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9 things worth knowing about round one of the 2014 RBC Heritage

By Luke Kerr-Dineen

HILTON HEAD ISLAND, S.C. -- Matt Kuchar has finished T-4, second and T-5 in his last three starts, and now he's back near the top of the leader board at the RBC Heritage. On a windy-day, he opened with his lowest-ever round at the Heritage. "I would not expect to shoot my low round at tournament competition on a day like this," he said.

One of the men who Kuchar shared the 18-hole lead with was William McGirt (Scott Langley was the other). That curly-fro of his hasn't been in contention since the Northern Trust Open in February. "Harbour Town and I have a love-hate relationship," he said. "My first two years here was a lot of hate on my part, but I'm starting to like it."

A week after hitting 52 of 72 Greens In Regulation at his first Masters, Billy Horschel hit almost 80 percent of the the tiny greens at Harbour Town. His two-under 69 left him T-5. "I'm in a great groove right now," he said.

Away from the top of the leader board, Boo Weekley wore a camouflage Under Armor shirt and rain pants on Thursday, even though it was warm and sunny all day. The two-time Heritage champ shot a two-over 73, leaving him six-strokes back of leader Matt Kuchar after the first round. 

The weather at Harbour Town was glorious on Thursday, but it's not supposed to stay that way. The forecast is calling for rain and wind tomorrow, with potential for more rain over the weekend. "I still think the winning score even with the weather is probably going to get somewhere around 10 to 12 [under]," Will McGirt said.

The 10th tee starter at the RBC heritage had some trouble with names on Thursday. A group after announcing South African Charl Schwartzel from "Blair Atholl, South Carolina" (in fairness, he did correct himself), he called Gonzalo Fernandez-Castano "Fernando-Castano."

Jordan Spieth and Tom Watson played together in the first round of the RBC Heritage, shooting 69 and 75, respectively. Earlier this week, Watson said one of the reasons he was playing was to do some Ryder Cup scouting. With that in mind, he and Spieth were loving-it-up all day. "We had a great time," Spieth said. "Talking with him is priceless."

This was K.J. Choi's first week using a yellow golf ball -- he used the Srixon Z-Star Tour Yellow en-route to a first round 70. "Yellow is better," Choi said, "I can see it better when I hit it."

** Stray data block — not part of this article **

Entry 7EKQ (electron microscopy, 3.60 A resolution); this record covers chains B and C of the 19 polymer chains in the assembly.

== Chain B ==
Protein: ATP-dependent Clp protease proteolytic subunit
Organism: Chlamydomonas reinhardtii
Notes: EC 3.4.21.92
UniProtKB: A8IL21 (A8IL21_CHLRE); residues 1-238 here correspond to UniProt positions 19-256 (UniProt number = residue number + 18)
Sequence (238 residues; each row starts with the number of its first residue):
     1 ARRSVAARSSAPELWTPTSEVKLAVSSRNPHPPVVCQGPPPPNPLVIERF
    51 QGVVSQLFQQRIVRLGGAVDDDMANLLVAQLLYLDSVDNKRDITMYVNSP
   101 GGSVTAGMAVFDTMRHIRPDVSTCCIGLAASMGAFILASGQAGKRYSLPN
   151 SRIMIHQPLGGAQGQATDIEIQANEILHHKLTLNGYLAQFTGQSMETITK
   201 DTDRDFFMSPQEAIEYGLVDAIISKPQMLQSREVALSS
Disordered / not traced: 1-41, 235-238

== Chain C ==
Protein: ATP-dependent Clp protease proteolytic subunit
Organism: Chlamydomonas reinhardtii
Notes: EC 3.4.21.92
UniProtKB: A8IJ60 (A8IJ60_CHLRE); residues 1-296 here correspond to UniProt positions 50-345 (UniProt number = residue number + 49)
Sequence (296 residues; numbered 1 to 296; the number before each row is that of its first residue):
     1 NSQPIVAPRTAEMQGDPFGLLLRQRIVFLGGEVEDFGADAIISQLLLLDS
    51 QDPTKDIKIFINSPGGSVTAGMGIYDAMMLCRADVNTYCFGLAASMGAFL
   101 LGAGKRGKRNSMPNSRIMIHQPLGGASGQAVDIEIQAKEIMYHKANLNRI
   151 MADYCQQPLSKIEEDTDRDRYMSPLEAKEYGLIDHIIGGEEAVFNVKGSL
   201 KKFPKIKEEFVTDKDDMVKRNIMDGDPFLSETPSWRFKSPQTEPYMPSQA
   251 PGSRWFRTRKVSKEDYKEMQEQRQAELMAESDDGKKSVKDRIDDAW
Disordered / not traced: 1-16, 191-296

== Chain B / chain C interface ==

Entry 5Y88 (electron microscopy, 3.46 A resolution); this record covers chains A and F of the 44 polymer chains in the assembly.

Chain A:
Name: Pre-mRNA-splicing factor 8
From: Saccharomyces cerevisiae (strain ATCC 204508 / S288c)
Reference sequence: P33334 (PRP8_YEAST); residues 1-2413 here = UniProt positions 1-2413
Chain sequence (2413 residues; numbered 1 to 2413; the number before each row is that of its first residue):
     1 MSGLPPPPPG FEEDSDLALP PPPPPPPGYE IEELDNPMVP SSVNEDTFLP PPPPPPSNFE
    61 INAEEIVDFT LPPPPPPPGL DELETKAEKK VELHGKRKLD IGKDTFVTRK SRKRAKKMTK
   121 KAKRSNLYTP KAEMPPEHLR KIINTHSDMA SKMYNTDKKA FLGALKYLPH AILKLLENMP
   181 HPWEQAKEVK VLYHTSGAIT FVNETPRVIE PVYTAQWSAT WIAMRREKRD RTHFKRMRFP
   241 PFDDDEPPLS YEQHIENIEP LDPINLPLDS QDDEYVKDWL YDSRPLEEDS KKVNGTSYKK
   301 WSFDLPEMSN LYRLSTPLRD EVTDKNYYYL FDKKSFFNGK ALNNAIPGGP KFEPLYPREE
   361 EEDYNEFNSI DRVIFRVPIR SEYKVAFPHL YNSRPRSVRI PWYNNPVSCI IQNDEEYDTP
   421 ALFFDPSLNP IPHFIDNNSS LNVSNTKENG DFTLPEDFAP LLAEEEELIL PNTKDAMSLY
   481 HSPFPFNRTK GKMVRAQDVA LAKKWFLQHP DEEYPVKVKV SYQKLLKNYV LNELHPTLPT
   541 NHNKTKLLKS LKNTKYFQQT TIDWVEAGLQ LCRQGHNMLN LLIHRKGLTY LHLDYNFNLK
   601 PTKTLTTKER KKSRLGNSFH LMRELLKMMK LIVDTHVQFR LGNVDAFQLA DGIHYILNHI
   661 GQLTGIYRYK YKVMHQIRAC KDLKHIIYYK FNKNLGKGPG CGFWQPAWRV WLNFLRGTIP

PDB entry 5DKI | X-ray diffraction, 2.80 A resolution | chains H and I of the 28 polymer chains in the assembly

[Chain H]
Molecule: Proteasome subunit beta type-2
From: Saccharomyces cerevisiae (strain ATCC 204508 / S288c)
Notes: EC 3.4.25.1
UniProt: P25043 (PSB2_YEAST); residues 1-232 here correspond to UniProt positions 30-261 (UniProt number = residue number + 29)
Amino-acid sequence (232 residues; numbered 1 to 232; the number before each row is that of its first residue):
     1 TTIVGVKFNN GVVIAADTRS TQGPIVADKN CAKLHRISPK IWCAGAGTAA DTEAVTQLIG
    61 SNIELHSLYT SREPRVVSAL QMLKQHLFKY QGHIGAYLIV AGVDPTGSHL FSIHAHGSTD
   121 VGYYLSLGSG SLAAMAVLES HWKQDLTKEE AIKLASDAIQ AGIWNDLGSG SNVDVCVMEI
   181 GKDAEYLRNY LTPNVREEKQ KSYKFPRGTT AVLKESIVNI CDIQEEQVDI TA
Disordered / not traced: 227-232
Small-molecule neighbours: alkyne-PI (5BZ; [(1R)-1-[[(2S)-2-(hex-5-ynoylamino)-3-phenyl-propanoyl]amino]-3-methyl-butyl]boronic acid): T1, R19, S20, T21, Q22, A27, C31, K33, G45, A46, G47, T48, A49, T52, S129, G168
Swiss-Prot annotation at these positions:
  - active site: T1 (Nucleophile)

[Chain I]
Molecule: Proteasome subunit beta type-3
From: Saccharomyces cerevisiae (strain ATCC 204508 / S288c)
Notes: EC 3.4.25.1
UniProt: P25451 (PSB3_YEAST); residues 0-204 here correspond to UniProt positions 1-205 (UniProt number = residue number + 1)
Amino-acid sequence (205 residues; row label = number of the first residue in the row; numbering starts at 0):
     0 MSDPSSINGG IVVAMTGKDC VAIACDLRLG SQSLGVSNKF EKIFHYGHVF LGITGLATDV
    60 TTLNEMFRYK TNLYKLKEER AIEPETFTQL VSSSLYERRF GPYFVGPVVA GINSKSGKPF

choi-ball-518.jpgNick Faldo shot an opening-round 77, then faced a Twitter rant from a Tour player who has definitely not won six majors (or, incidentally a Heritage title, which would have given him the option of playing this week, even if he was 56).


Ben Crane still has a very powerful mustache, which first appeared in all its glory during the Valspar Championship. Its powers, though, must be limited to off the golf course. He opened with a five-over 76 on Thursday.

One more look.


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Courses & Travel

On National High Five Day, celebrating the subtle art of the golf high five

By Sam Weinman

In golf, we love the high five. Sure, we now have the fist pump, and the forearm bash, and if you're Jason Dufner, you might even get away with the occasional butt squeeze. But when all of those run their course? Mark our words: We'll be back to the high five. 

"That cop let you off with just a warning? High five! Oh, and nice putt."

In golf, the high five is kind of like the wooden tee. There will always be something newer and purportedly cooler to try to replace it. But nothing ever lasts.

Golf high fives come in all shapes and sizes. Some are subtle. Some are emphatic. Many are painfully awkward. And today being National High Five Day (yes, it's an actual day -- shame on you for not getting us a card), we figured there's no better time to celebrate the many ways they surface on the golf course.

Naturally, the most common use of the high five in golf is the "You just made a big putt and I'm pretending to be happy for you" high five.

A close second would be the "Hey, look, we're wearing the same shirt!" high five.

Once in a while, though, five just won't do.

Baby high fives are always cool.

But not quite as cool as "I just chipped in at the Masters" high five.

The only thing that would be cooler is a "I just holed out for double eagle" high five. 

But only if you make contact. 

When you miss? Not as cool.

(Photos by Getty Images)

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Five minutes with Billy Horschel makes you realize how good he's hitting the ball right now

By Luke Kerr-Dineen

HILTON HEAD ISLAND, S.C. -- Billy Horschel shot an opening round 69 at the RBC Heritage on Thursday. Two-under isn't really a special score in itself, but it's the way he did it that makes it special.

If you've been following Billy Horschel in recent weeks, you'll realize that he hit 52 of 72 Greens In Regulation at his first Masters last week -- second only to Jordan Spieth -- and still only mustered a T-37 finish.

Related: Swing Sequence: Billy Horschel

His superb ball-striking continued into the first round at the RBC Heritage, hitting almost 78 percent of his greens. Considering the person with the highest GIR percentage on tour hits 72 percent of his greens, that's obviously impressive, but it's only when you hear him talk about it do you realize how good that actually is.

Here's a selection from his press conference after the Thursday's round. Notice how easily he rattles through his round, quickly listing his birdie chances without ever missing a beat. In retrospect, he should have probably shot in the low 60s:

"I birdied 2, par-5. . .birdied 4, hit it to about 18 feet and made it, maybe 20 feet. Had an opportunity for birdie -- just slipped out birdie at 5. . . 

"Hit it to a foot on No. 9. 10 I had it to about ten feet and missed it. 11 left it dead center short. 12 I hit it about 25 feet on the green, and somehow the ball didn't go into the hole. Did a 360 on me. Birdied the next hole, 13, especially going into 14. Hit it to about eight feet there and made the putt.